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Congress Strengthens Cosmetics Regulations

April 12, 2023
Congress enacted the Modernization of Cosmetics Regulation Act on December 29, 2022, to significantly strengthen the U.S. Food and Drug Administration’s authority over cosmetic products.

In a somewhat unexpected move, Congress enacted the Modernization of Cosmetics Regulation Act of 2022 (MoCRA) on December 29, 2022, as part of the Omnibus Appropriations Act. MoCRA significantly strengthens the U.S. Food and Drug Administration’s (FDA) authority over cosmetic products. Key provisions are summarized below.


To some, FDA’s regulation of cosmetics is not as robust as it should be. Detractors have claimed for years that FDA should regulate cosmetics more systematically and thoroughly. MoCRA is Congress’s response, and its enactment ushers into place significant cosmetic regulatory oversight.

Facility Registration. A key change is requiring registering the facility at which cosmetics are manufactured and providing product details. This requirement enters into force in December 2023 for existing facilities. “Facility” is defined as “… any establishment (including an establishment of an importer) that manufactures or processes cosmetic products distributed in the United States.” Entities not included in this definition include beauty shops, salons, retailers, hospitals, hotels, airlines, trade shows, research facilities, and establishments that only label, relabel, package, repackage, hold or distribute.

Much work remains to be done to implement MoCRA.

Good Manufacturing Practice (GMP). The FDA must propose a rule no later than two years from enactment intended to establish regulations for GMPs for facilities, with a final rule issued within three years. The proposed GMP requirements should align with national and international standards and are meant to ensure that cosmetic products are not adulterated.

Adverse Event Reporting. MoCRA requires adverse event submissions within specific timeframes. Serious adverse events must be reported no later than 15 business days after the person responsible receives the report. Records related to adverse events must be kept for six years.

Cosmetic Safety Substantiation. MoCRA requires safety substantiation for cosmetic products. The details requested are that “A responsible person for a cosmetic product shall ensure, and maintain records supporting, that there is adequate substantiation of the safety of such cosmetic product.” “Safe” means “… that the cosmetic product, including any ingredient thereof, is not injurious to users under the conditions of use prescribed in the labeling thereof, or under such conditions of use as are customary or usual.” The requirement is assumed to be enacted within one year, as it is not stipulated otherwise.

Voluntary Cease Distribution/Recall of Adulterated Cosmetics. MoCRA provides that if there is a reasonable probability a cosmetic is adulterated, and the use will result in a severe health issue, FDA is authorized to offer the responsible party the option of voluntarily recalling the product, including no longer selling or distributing the product. If the responsible party refuses or fails to act within the prescribed time and manner, the FDA will require immediate recall of the product. Public notification is included in these requirements.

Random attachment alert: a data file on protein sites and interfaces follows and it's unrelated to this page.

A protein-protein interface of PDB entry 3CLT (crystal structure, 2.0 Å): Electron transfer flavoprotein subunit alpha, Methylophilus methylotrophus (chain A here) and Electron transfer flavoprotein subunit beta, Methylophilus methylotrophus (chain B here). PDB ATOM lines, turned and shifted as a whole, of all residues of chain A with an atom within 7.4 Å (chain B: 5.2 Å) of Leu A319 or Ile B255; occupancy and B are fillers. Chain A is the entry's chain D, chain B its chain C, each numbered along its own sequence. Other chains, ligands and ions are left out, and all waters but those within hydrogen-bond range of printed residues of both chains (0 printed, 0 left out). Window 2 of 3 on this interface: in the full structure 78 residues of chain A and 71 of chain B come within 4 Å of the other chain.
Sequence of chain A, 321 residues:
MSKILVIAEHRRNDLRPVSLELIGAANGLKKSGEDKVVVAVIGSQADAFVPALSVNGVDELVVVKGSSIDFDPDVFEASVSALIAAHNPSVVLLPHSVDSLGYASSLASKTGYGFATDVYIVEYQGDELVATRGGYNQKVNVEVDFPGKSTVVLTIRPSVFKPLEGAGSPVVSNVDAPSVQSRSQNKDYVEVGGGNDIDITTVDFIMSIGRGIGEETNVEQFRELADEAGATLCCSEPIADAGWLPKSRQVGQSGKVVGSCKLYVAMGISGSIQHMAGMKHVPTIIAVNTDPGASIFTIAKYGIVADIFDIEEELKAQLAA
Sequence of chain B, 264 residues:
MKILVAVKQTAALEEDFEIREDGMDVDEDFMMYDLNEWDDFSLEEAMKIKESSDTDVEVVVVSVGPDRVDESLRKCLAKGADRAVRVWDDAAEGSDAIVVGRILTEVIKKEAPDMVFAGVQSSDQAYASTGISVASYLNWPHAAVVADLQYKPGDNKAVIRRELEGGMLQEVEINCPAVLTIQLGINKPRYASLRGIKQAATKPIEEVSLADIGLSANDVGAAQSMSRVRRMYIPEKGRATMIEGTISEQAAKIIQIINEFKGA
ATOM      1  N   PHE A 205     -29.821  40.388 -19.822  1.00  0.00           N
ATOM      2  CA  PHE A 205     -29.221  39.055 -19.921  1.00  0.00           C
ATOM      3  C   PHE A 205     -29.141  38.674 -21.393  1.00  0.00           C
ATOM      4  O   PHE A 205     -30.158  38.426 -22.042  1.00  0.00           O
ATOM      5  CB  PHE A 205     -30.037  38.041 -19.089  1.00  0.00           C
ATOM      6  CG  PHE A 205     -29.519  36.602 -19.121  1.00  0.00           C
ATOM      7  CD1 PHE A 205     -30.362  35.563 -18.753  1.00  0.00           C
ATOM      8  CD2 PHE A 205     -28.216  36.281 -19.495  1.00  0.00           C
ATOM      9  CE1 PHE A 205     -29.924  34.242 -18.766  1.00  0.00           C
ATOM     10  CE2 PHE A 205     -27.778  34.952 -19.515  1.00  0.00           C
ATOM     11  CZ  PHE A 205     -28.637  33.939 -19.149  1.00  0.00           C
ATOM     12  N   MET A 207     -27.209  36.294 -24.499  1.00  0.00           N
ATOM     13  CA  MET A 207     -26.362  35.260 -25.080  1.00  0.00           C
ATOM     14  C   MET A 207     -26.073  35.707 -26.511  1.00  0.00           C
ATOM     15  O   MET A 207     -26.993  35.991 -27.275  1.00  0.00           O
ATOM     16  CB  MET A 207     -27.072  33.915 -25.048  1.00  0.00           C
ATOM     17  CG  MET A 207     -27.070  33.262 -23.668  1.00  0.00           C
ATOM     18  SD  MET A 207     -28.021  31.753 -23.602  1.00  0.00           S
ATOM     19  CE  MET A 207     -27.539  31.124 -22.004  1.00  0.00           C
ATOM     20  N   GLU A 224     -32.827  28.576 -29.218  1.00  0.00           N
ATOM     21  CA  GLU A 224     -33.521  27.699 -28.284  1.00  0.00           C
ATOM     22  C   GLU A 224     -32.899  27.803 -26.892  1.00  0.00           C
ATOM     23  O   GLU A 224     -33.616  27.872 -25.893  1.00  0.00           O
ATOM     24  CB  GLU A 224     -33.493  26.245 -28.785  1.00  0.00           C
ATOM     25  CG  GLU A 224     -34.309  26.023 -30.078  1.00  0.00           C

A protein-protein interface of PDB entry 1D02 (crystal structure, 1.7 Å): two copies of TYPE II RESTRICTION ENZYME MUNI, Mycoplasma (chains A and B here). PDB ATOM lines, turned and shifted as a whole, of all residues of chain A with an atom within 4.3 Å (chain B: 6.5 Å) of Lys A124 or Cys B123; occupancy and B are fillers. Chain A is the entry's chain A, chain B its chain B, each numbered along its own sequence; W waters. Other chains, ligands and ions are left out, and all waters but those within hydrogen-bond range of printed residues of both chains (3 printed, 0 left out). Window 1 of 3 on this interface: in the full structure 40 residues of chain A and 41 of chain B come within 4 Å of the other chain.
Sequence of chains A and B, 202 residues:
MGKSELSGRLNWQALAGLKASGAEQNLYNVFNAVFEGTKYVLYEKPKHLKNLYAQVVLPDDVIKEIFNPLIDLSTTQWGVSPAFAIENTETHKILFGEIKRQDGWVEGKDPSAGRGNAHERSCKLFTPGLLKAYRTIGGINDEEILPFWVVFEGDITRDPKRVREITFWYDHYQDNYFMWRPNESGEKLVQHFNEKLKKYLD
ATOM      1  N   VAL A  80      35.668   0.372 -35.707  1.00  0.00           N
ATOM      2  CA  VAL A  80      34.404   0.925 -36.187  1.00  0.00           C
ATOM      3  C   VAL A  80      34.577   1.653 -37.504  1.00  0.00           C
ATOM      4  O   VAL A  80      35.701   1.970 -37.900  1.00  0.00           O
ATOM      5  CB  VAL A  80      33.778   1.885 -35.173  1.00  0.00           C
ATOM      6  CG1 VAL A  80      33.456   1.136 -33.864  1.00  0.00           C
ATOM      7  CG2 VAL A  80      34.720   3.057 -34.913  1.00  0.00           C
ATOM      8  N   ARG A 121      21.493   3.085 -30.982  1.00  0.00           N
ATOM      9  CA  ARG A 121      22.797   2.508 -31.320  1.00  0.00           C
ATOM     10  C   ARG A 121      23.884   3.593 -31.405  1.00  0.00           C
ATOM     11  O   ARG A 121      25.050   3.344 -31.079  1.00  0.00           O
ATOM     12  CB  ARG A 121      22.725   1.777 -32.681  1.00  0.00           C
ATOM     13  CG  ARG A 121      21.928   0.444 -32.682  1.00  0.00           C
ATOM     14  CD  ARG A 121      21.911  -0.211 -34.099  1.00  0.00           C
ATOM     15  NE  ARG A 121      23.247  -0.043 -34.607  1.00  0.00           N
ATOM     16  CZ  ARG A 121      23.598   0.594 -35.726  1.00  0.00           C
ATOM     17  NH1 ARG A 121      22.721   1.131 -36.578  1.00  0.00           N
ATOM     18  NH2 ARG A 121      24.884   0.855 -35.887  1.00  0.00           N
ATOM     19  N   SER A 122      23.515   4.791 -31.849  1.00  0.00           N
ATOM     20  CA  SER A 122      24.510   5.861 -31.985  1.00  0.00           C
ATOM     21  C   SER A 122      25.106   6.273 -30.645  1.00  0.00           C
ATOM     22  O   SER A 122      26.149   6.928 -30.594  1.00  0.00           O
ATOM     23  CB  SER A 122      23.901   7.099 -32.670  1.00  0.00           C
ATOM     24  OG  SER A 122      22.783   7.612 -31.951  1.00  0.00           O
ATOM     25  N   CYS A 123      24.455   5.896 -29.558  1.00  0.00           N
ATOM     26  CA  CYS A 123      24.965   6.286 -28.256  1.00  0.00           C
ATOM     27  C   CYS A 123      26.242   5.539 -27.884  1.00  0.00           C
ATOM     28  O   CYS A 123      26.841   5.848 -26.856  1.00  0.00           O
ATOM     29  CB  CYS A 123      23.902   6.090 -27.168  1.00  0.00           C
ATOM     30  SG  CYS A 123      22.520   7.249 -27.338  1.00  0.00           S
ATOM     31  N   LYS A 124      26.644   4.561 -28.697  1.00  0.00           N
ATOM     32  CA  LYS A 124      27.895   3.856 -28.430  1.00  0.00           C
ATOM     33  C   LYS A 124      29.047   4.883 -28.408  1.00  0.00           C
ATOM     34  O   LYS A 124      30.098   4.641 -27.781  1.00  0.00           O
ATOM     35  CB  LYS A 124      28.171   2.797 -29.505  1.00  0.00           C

Labeling. This includes provisions related to the addition of contact details for adverse event reporting, additional consideration for fragrance allergens, and further clarification of cosmetic products for professional use. Labeling requirements must take effect two years after the date of enactment.

PFAS. MoCRA mandates the FDA to assess the use, safety, and risks associated with per- and polyfluoroalkyl substances (PFAS) in cosmetics no later than three years from enactment. FDA is also required to publish a report on its website with the results of the assessment.


MoCRA is consequential. Cosmetic product stakeholders will need to monitor and engage in the many initiatives the new law requires. Facility registration is a big deal, as is the addition of GMPs, which will require rulemaking to implement. FDA’s definition of “adulterated” is basic and has served as a mechanism for FDA to address issues that result from deficient manufacturing quality. It is unclear how cosmetic products can comply with whatever GMPs the FDA ultimately develops. GMPs exist within the FDA framework, but it is defined differently depending on the use (i.e., for drugs, devices, foods, or food contact substances).

It is not surprising to see the inclusion of serious adverse event reporting and mandatory recalls among MoCRA’s provisions. These concepts are core to FDA regulations, and the agency’s extension of authority in these areas to include cosmetics is, according to some, long overdue. That said, how FDA will implement these new authorities is unclear. The FDA may utilize existing tools developed for food to address this space as well.

Much work remains to be done to implement MoCRA. FDA engagement with the regulated community will enable stakeholders to assist FDA better in undertaking the challenges that implementation of the law invites.

About the Author

Lynn L. Bergeson, Compliance Advisor columnist

LYNN L. BERGESON is managing director of Bergeson & Campbell, P.C., a Washington, D.C.-based law firm that concentrates on conventional, biobased, and nanoscale chemical industry issues. She served as chair of the American Bar Association Section of Environment, Energy, and Resources (2005-2006). The views expressed herein are solely those of the author. This column is not intended to provide, nor should be construed as, legal advice.

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